In nearly a decade of judging thousands of entries in our father-child look-alike contest, we've seen the gamut of genetic likeness.
But this was the first time we received a submission from a father claiming a resemblance to a son he's never even met.
James Hopper, 61, of Brighton, a town in Macoupin County, received an ancestry kit as a Father's Day gift from a daughter about two years ago. She had taken a test of her own and stumbled upon a possible close relative. Her father's test results would confirm the link. Genealogical testing kits have become a popular present and pastime. More than 37 million spit-kits have been sold by the five major DNA testing companies.
Hopper is one of an unknown number of people whose test results complicated several family trees. His Father's Day gift revealed he had fathered more children than he ever knew. He discovered a son and a daughter from two different women decades ago and years before he had gotten married. He didn't remember either women ("It was the 80s," he said) and had no prior knowledge of either child.
Hopper, who has raised a daughter and two sons, was excited to try to connect with his newfound biological adult children. The daughter was not as interested in pursuing a relationship, but Dustin Corrigan, 38, in Ewa Beach, Hawaii, was open to the idea.
Corrigan said the man he believed to be his father had left their family when he was 12. The last conversation they had was 21 years ago. When he received the results of his own DNA test, he was stunned — as was his mother, who never considered that his father could be someone other than her ex-husband.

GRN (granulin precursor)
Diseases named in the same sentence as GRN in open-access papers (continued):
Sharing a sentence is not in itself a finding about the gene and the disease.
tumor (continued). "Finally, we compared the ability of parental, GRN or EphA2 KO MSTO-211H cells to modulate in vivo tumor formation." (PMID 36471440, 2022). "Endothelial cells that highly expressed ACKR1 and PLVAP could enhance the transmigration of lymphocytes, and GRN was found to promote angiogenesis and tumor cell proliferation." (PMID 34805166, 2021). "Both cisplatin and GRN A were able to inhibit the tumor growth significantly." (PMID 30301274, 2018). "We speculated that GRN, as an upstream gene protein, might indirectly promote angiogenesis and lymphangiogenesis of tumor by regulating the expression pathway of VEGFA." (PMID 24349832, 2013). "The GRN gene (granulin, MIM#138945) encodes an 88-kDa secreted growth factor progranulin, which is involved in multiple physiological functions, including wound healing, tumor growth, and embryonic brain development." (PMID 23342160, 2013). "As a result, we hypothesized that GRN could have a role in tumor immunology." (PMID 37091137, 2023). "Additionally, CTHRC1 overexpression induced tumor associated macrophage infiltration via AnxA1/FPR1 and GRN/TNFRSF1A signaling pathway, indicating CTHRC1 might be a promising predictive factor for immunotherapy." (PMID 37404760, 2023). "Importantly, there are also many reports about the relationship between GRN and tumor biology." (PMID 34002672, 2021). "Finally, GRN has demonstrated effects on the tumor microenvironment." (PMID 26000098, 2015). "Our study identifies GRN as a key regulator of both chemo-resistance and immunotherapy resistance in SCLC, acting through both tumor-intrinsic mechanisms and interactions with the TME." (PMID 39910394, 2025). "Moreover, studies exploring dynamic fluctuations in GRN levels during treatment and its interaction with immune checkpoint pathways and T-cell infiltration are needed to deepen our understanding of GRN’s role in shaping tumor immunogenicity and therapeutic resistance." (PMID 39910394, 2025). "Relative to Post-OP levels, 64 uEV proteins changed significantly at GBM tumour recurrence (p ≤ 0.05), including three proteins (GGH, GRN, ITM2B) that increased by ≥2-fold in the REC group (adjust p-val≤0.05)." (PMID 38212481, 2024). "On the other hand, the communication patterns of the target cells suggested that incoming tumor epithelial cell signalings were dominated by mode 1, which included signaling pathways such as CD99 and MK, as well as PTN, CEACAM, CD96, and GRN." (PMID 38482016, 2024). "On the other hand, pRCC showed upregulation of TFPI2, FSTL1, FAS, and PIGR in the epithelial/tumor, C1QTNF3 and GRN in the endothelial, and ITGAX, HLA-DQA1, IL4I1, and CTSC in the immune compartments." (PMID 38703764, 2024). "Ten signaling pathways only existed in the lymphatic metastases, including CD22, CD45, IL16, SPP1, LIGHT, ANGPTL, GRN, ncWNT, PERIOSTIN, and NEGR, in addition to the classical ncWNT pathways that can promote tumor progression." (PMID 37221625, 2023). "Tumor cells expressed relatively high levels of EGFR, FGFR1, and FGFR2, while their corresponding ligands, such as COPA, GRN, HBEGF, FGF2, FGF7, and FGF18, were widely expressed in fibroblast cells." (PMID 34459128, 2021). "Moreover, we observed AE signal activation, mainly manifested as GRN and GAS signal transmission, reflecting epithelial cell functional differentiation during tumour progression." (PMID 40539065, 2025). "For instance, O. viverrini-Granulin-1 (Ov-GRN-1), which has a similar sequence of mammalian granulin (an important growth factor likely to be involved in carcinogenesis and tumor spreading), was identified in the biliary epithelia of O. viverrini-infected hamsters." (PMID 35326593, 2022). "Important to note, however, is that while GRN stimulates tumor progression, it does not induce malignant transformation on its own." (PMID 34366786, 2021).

"All my life I grew up thinking that person I grew up with was my father," Corrigan said. In a way, the knowledge helped heal the old wound of being abandoned by the man he thought was his father.
Hopper reached out to Corrigan through the Ancestry site, then they connected over Facebook. Eventually, they swapped pictures and phone numbers and discovered a number of similarities. Beyond their shared physical features, they both like to cook and be near the beach. They both served in the military.
"If I had any idea that I had fathered you, I never would have left you," Hopper said to Corrigan. He is planning a trip to Hawaii in late September to reunite with him. "We missed a lot of time, but we’re going to make it up for it in a couple of months."
Corrigan is also excited for Hopper to visit and meet his wife and children.
"I think it’s going to be really awesome. A lot of time has gone by obviously, but let’s start where we are now and go from there," he said.